Investing in space technology now may be similar to buying Microsoft shares two decades ago: highly profitable. It seems the next industry area to experience an economic boom will be the exploration of space and space tourism.
That's exactly what a company called Space Adventures, headquartered in Vienna, Virginia, is proposing. It may be an investment for your own
amusement, but the destination is worth every dollar. The company is selling tickets for the first private expedition to the Moon.
Well, they won't exactly be landing on the Moon, they will only navigate around it, but it surely beats every other sight-seeing expedition on Earth, because it's not on Earth.
There's a little problem about the cost, announced to be a whopping $100 million, but since space tourists already paid around $20 million, the remaining 80 seem like a bargain if you wanna say: "I've been around the Moon."
That'll be a tough one to beat and it's guaranteed to make the space tourist the heart of every mundane party. Unfortunately, there's no reason to start packing your bags just yet, since the mission is only in the blueprint stage.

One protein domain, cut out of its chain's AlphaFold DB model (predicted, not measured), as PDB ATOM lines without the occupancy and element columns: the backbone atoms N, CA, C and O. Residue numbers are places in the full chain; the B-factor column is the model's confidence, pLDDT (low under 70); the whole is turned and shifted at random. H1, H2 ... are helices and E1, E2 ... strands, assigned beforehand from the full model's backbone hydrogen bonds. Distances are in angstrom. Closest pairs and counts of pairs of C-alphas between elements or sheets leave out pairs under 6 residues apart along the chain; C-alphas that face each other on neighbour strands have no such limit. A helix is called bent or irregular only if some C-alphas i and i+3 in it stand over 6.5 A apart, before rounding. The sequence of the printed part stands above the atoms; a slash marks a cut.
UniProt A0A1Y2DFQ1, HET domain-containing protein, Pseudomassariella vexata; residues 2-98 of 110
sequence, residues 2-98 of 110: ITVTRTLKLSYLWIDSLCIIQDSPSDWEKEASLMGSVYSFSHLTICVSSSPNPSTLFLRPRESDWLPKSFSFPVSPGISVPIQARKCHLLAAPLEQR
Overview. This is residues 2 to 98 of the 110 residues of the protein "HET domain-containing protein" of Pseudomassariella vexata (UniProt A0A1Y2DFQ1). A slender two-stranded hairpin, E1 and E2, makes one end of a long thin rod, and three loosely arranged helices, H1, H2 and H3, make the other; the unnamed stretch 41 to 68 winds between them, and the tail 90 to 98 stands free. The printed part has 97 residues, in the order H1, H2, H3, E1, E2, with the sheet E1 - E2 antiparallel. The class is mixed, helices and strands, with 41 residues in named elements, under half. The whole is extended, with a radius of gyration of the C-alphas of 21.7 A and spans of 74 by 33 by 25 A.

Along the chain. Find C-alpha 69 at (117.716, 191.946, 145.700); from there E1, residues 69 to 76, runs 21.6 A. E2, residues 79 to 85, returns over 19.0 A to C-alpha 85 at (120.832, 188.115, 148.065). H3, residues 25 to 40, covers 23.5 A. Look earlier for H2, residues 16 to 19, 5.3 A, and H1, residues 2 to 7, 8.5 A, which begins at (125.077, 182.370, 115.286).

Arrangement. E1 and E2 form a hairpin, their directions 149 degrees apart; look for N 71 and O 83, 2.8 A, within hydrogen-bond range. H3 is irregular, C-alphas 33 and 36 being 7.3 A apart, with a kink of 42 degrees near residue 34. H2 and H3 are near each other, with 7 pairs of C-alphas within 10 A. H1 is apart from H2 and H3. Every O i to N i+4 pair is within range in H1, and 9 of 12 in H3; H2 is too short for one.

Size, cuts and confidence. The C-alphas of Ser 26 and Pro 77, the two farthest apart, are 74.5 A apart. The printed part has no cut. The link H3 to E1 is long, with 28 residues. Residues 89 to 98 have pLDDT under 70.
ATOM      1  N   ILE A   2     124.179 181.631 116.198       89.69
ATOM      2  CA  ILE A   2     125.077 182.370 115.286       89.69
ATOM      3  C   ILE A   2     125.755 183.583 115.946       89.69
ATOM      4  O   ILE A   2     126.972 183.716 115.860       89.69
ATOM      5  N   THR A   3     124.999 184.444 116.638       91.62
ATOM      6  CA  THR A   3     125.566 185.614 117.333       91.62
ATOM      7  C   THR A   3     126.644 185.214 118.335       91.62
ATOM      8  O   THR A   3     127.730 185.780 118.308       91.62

"I hope to have those contracts signed by the end of the year," said Eric Anderson, Space Adventures' president and CEO.
This is the same company that put space tourists Charles Simonyi, this April and Anousheh Ansari, last September, on the International Space Station, so the advertisements for a Moon trip are definitely not a hoax.
"I personally think that it's the biggest thing in private spaceflight. It would change the way the whole world thinks about private spaceflight. It is definitely doable for under the $200 million price tag," said Anderson.
The $200 million will be divided by two, the number of tourists Russia's venerable Soyuz spacecraft can put into orbit at each trip, besides the pilot. The two passengers would soon be able to go into lunar orbit sometime in the near future, although for now the plans include trips to the ISS and spacewalks for private clients.
"I think for a private citizen to go out and do a spacewalk would be huge," Anderson said. "Of course it'll have to be approved by NASA and by everyone else. This person will be very well trained...go outside the airlock and kind of hang around for an hour or two...then come back in."